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Vaccine. 2006 Mar 20;24(13):2264-74. Epub 2005 Dec 7.

Human tumor membrane vesicles modified to express glycolipid-anchored IL-12 by protein transfer induce T cell proliferation in vitro: a potential approach for local delivery of cytokines during vaccination.

Author information

1
Department of Pathology and Laboratory Medicine, Rm. 7309, Woodruff Memorial Research Building, 101, Woodruff Circle, Emory University School of Medicine, Atlanta, GA 30322, USA.

Abstract

Administration of soluble human interleukin-12 (hIL-12) has been shown to induce a potent anti-tumor response. However, the use of soluble hIL-12 is hindered by its cytotoxicity when systemically administered and the difficulty of transferring multiple genes into primary tumor cells. In this study, we developed a membrane-anchored hIL-12 and expressed it on tumor membrane vesicles to deliver and confine IL-12 to the vaccination site. We constructed a glycolipid-anchored hIL-12 (GPI-hIL-12) by fusing the coding region of p35 and p40 subunits of hIL-12 with the GPI-signal sequence of CD59 at the C-terminal ends. The two subunits were processed correctly and expressed as a GPI-anchored disulfide-linked heterodimeric protein on the cell surface. GPI-hIL-12 cells induced proliferation of activated T cells and augmentation of allogeneic T cell generation in an MLR assay. Purified GPI-hIL-12 was efficiently intercalated onto isolated tumor cell membrane vesicles prepared from various human tumor cell lines. Further, the incorporation of GPI-hIL-12 onto tumor membrane vesicles induced proliferation of T cells and the release of IFN-gamma by activated T cells. Notably, GPI-hIL-12 enhanced the proliferative response initiated by CD80, a principal costimulatory molecule for T cell activation. These studies suggest that tumor membrane vesicles modified with GPI-anchored cytokines can be used to create potent immunogenic tumor vaccines for use in human immunotherapy. Since protein transfer can be used to modify tumor membrane vesicles obtained from surgical specimens, this approach offers a useful alternative to gene therapy as a means of developing cancer vaccines.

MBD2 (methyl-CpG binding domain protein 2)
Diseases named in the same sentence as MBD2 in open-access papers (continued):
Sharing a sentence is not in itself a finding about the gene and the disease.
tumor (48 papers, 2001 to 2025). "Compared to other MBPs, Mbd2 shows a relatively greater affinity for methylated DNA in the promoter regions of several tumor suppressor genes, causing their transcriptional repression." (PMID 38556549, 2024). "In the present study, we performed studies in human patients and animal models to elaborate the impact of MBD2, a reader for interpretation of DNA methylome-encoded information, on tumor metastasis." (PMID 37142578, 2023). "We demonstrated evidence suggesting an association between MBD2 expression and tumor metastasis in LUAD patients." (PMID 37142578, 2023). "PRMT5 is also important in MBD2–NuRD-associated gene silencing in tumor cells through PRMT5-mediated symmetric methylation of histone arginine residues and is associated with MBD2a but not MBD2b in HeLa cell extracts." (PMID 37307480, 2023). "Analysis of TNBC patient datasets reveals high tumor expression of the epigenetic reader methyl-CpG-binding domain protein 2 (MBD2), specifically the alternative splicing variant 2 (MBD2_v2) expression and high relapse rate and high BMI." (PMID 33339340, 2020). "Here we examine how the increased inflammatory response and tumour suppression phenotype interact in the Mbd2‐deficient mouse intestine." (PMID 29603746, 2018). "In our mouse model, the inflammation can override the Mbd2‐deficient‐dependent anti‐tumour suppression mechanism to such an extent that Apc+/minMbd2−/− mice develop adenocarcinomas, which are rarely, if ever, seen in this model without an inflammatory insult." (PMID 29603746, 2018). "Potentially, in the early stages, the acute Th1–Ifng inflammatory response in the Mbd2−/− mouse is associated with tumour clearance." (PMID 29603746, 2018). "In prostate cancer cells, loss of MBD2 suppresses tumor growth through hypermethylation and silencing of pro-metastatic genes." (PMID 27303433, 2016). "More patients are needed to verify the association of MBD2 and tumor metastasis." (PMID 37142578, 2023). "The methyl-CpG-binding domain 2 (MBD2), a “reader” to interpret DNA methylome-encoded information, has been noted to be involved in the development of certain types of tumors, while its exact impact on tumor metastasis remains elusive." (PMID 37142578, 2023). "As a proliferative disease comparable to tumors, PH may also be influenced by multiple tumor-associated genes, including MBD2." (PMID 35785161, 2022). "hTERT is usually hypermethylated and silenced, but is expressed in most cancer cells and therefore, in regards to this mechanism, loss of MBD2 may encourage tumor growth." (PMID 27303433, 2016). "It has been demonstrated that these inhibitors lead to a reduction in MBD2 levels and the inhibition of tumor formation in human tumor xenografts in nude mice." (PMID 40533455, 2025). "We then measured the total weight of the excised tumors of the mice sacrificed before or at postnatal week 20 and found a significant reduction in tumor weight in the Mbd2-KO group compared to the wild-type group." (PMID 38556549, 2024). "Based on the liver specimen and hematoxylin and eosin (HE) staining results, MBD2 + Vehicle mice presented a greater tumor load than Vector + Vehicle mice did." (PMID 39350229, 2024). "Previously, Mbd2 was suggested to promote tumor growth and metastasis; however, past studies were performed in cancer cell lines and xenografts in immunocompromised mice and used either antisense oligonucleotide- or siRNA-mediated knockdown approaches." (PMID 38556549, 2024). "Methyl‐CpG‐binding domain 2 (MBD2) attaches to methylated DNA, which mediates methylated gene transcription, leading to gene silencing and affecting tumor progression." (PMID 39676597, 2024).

PMID:
16376465
DOI:
10.1016/j.vaccine.2005.11.045
[Indexed for MEDLINE]

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